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Report details Myanmar's torture of detainees

Junta accused of flouting the law at every stage of the arrest and detention process
Protesters show the three finger salute and hold photos of detained Myanmar civilian leader Aung San Suu Kyi during a demonstration against the Myanmar military junta's execution of four prisoners, outside the Myanmar embassy in Bangkok, Thailand on July 26

Protesters show the three finger salute and hold photos of detained Myanmar civilian leader Aung San Suu Kyi during a demonstration against the Myanmar military junta's execution of four prisoners, outside the Myanmar embassy in Bangkok, Thailand on July 26. (Photo:AFP)

Published: August 02, 2022 08:58 AM GMT

Myanmar’s military junta has inflicted torture and other cruel or degrading treatment on detainees to crush opposition to its rule, according to a new report by a rights organization.

Amnesty International (AI) released a new briefing on Aug 1 which reviewed over 100 news reports and interviewed 15 people, including former detainees, lawyers of prisoners, experts and students.

The briefing — "15 Days Felt Like 15 Years" — documents the horrific experiences of individuals from the moment they are arrested, through their interrogation and imprisonment, and after their release.

The report said military authorities flout the law at every stage of the arrest and detention process from showing up without an arrest warrant and forcing confessions through torture or other ill-treatment, to enforced disappearances, reprisals against relatives, and holding detainees incommunicado from family and legal counsel.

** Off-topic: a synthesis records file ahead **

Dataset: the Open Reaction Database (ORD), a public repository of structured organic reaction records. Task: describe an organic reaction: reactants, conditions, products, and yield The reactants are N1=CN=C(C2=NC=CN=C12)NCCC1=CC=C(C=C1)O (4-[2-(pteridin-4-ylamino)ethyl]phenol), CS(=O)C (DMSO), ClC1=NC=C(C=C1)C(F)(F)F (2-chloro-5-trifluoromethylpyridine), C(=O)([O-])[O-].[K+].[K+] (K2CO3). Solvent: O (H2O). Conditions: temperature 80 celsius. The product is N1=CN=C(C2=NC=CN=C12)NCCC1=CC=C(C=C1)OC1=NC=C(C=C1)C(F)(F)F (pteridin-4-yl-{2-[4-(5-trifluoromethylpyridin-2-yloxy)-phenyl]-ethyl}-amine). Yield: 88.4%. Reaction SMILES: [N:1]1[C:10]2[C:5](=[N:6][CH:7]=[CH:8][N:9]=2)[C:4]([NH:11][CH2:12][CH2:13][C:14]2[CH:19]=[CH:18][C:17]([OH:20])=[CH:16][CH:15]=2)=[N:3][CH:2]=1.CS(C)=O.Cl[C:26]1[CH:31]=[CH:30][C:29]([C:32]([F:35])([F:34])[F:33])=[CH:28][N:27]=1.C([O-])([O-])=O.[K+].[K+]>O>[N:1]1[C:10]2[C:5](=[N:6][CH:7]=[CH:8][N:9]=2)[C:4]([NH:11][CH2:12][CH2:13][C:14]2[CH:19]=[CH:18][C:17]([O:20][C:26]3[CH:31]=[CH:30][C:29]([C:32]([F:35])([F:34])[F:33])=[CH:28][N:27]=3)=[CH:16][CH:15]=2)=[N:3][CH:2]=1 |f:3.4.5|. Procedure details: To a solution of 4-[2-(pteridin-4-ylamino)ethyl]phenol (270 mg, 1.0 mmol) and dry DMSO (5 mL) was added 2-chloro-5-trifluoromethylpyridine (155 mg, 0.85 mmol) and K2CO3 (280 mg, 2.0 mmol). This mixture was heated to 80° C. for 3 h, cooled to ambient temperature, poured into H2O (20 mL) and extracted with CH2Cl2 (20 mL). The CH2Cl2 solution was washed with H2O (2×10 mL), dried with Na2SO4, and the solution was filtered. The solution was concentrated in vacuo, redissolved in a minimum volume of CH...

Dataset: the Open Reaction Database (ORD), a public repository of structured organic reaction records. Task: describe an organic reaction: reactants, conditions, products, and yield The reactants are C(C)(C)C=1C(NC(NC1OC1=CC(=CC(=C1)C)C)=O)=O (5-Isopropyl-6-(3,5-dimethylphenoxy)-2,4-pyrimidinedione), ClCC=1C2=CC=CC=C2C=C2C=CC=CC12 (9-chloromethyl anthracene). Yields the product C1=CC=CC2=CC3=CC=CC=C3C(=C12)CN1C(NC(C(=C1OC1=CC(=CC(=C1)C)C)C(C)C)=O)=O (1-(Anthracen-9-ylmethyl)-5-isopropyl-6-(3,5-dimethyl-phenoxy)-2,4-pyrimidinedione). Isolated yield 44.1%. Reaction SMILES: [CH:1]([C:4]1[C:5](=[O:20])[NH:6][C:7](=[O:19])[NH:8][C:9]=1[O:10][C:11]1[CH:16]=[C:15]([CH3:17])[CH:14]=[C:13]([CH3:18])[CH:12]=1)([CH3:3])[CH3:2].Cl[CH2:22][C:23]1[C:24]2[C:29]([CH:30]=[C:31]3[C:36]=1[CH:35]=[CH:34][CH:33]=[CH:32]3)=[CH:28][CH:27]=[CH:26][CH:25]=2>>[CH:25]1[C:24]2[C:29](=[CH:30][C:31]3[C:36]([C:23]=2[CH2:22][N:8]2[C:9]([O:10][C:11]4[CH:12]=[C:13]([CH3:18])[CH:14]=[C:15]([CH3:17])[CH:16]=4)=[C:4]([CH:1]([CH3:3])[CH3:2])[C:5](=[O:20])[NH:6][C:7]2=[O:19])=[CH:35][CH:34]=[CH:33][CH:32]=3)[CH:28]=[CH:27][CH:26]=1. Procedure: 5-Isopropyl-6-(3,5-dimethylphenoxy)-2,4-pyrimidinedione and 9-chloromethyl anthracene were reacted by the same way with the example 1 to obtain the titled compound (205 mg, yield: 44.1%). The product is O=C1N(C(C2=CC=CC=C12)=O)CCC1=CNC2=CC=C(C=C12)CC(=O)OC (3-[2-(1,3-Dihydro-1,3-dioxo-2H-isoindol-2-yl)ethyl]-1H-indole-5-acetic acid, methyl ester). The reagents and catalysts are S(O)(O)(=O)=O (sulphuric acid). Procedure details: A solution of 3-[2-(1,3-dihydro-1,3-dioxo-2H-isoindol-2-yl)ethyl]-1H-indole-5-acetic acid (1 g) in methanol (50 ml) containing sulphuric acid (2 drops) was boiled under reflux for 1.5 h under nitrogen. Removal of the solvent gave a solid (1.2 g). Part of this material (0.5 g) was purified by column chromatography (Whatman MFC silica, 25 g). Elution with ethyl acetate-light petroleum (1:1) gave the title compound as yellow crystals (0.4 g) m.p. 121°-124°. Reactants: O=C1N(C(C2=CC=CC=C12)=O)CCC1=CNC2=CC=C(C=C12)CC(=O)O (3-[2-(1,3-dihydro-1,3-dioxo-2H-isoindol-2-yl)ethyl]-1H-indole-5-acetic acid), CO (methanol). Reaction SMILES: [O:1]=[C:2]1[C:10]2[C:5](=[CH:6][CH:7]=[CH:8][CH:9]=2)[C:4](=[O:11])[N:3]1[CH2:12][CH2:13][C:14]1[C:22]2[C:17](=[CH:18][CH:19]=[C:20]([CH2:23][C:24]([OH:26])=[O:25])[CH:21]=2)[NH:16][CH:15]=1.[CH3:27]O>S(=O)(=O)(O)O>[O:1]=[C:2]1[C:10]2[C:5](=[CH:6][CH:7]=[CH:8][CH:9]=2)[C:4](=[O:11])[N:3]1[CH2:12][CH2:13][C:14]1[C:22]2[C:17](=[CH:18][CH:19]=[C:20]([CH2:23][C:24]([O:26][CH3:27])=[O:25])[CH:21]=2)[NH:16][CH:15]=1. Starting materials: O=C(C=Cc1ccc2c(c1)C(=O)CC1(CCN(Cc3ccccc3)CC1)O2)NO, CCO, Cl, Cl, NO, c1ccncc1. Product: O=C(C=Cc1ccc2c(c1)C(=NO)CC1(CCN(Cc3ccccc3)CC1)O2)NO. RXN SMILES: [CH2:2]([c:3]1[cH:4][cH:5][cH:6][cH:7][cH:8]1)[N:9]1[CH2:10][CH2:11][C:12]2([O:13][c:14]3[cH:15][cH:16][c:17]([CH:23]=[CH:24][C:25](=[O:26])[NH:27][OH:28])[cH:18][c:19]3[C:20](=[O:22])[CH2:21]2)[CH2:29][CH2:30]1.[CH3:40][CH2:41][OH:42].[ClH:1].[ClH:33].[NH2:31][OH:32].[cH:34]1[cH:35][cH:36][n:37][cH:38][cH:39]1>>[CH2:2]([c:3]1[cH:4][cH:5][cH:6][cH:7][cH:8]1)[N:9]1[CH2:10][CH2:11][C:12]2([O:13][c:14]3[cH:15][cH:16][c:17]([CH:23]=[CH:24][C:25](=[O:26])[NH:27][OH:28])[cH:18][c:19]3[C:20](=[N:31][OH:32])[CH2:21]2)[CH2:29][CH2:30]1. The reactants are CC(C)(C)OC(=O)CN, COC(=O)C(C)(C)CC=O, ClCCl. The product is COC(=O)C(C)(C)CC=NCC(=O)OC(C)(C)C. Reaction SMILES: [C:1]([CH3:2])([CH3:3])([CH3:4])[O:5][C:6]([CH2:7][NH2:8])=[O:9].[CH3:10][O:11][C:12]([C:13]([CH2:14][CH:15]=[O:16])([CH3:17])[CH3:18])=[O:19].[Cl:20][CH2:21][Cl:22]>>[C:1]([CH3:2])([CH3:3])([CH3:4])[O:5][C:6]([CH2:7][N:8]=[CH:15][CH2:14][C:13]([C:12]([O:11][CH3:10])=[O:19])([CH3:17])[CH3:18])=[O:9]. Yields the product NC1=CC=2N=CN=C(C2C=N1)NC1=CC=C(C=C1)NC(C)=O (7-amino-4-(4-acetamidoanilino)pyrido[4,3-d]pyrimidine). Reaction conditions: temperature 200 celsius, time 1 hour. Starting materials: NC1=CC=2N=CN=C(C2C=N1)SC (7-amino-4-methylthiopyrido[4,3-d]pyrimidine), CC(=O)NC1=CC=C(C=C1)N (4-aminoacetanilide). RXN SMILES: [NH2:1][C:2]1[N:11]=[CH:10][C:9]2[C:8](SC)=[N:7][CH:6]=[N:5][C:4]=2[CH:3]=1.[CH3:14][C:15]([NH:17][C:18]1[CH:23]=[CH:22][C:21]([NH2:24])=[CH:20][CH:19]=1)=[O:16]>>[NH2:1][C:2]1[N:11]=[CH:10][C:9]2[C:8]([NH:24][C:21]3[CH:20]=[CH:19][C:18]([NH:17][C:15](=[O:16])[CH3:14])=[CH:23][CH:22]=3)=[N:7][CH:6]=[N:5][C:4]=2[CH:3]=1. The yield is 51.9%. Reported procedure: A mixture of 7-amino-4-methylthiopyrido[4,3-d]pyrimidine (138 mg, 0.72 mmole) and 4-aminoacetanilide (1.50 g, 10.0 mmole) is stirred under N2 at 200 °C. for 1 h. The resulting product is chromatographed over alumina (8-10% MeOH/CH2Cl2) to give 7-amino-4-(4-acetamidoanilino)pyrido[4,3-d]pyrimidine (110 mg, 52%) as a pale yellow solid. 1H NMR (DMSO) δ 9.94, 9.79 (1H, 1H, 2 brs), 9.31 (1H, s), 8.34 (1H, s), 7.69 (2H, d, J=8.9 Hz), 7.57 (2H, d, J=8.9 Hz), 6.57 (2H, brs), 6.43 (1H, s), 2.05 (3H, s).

It revealed how prison officials kicked and slapped detainees, and also beat them with rifle butts, electrical cables and branches of a palm tree. Detainees allege they were psychologically tortured with death and rape threats to force confessions or extract information about anti-coup activities.

“When they [the police] found us sleeping, they beat us. When they caught us sitting, they beat us. They pointed G3 rifles at our foreheads and threatened that they could kill us any time,” one student arrested in the central Magwe region told AI.

"Myanmar has stooped to unimaginable new lows in its vile and brutal treatment of detainees"

Ma Kyu, who was arrested in Kayah state for protesting against the Feb 1, 2021 coup, told Amnesty what a police officer said to her after she was detained: “We can just kill you after the arrest. We do not even need to put you in jail. We can simply shoot you.”

The report said interrogators also committed sexual and gender-based crimes.

“During the interrogation, whenever I used feminine pronouns for myself, they said you are gay, so you must like this and exposed their genitals in front of me,” one transwoman told Amnesty.

She was interrogated at the interrogation center in Mandalay and at a police station for three days where they scratched her knees with sharp objects and sprayed methylated spirit over the bleeding wounds. She was not given food or water for three days.

Amnesty’s report came a week after the military junta executed four political prisoners, including prominent activist Ko Jimmy and former lawmaker Phyo Zeyar Thaw, which sparked strong condemnation across the globe.

“Myanmar has stooped to unimaginable new lows in its vile and brutal treatment of detainees as part of an overall strategy intended to break their spirits and compel people to give up any resistance to the 2021 military coup,” Agnes Callamard, Amnesty International’s secretary-general said.

"The junta has ignored repeated calls by regional and international groups to end the violence"

The group called for the UN Security Council to increase the pressure on the Myanmar military with a referral to the International Criminal Court (ICC), a global arms embargo and targeted sanctions.

International pressure continues to mount on the military leaders, including coup leader Min Aung Hlaing, to be tried at the ICC or in an Argentine court (under the principle of universal jurisdiction) over rights abuses against Rohingya and other ethnic minorities in the country.

The junta has ignored repeated calls by regional and international groups to end the violence. The reign of terror has targeted ethnic areas with a majority of Christians or Bamar Buddhists.

Nearly 2,200 people have lost their lives in the brutal crackdown by the military and over 14,500 have been detained since the coup in February last year.

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